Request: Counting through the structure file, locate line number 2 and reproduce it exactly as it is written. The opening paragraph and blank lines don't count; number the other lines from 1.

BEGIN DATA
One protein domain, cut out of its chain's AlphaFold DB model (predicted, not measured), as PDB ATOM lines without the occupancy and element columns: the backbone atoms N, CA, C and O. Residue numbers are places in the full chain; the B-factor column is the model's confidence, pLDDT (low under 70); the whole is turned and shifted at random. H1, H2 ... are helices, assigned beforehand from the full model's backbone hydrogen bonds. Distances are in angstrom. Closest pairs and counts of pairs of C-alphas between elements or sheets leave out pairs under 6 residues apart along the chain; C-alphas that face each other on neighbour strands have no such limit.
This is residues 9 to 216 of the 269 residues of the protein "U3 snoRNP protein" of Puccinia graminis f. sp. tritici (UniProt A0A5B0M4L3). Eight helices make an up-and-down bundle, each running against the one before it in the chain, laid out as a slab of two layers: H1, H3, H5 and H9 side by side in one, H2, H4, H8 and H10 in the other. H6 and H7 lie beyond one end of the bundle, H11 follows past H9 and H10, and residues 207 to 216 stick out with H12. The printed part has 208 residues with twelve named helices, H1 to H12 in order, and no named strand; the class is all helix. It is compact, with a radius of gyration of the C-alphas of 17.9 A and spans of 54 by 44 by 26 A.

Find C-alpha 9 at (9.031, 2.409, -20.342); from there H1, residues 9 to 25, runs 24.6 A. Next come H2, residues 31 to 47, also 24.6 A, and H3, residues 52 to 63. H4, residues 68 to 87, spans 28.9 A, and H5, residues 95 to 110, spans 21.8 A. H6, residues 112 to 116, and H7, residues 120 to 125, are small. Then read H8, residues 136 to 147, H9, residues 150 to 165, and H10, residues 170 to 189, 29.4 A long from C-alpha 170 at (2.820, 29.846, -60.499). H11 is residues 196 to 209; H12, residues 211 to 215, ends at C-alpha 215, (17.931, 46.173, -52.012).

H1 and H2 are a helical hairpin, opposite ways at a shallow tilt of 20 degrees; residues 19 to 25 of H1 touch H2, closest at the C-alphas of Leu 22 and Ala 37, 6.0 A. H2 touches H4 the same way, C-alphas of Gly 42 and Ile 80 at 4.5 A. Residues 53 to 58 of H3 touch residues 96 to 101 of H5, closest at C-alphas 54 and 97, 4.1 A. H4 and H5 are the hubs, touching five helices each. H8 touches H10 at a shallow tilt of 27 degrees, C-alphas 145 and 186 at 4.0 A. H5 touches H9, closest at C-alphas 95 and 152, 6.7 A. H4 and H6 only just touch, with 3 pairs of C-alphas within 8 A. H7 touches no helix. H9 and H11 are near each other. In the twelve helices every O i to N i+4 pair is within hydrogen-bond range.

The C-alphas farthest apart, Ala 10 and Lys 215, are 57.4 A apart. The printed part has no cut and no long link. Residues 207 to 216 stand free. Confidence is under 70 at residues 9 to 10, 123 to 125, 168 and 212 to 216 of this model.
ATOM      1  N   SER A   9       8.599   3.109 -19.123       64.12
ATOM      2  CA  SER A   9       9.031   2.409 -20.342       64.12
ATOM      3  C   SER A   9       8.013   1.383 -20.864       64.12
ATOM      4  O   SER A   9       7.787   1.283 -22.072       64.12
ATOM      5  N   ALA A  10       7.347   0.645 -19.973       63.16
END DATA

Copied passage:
Find C-alpha 9 at (9.031, 2.409, -20.342); from there H1, residues 9 to 25, runs 24.6 A. Next come H2, residues 31 to 47, also 24.6 A, and H3, residues 52 to 63. H4, residues 68 to 87, spans 28.9 A, and H5, residues 95 to 110, spans 21.8 A. H6, residues 112 to 116, and H7, residues 120 to 125, are small. Then read H8, residues 136 to 147, H9, residues 150 to 165, and H10, residues 170 to 189, 29.4 A long from C-alpha 170 at (2.820, 29.846, -60.499). H11 is residues 196 to 209; H12, residues 211 to 215, ends at C-alpha 215, (17.931, 46.173, -52.012).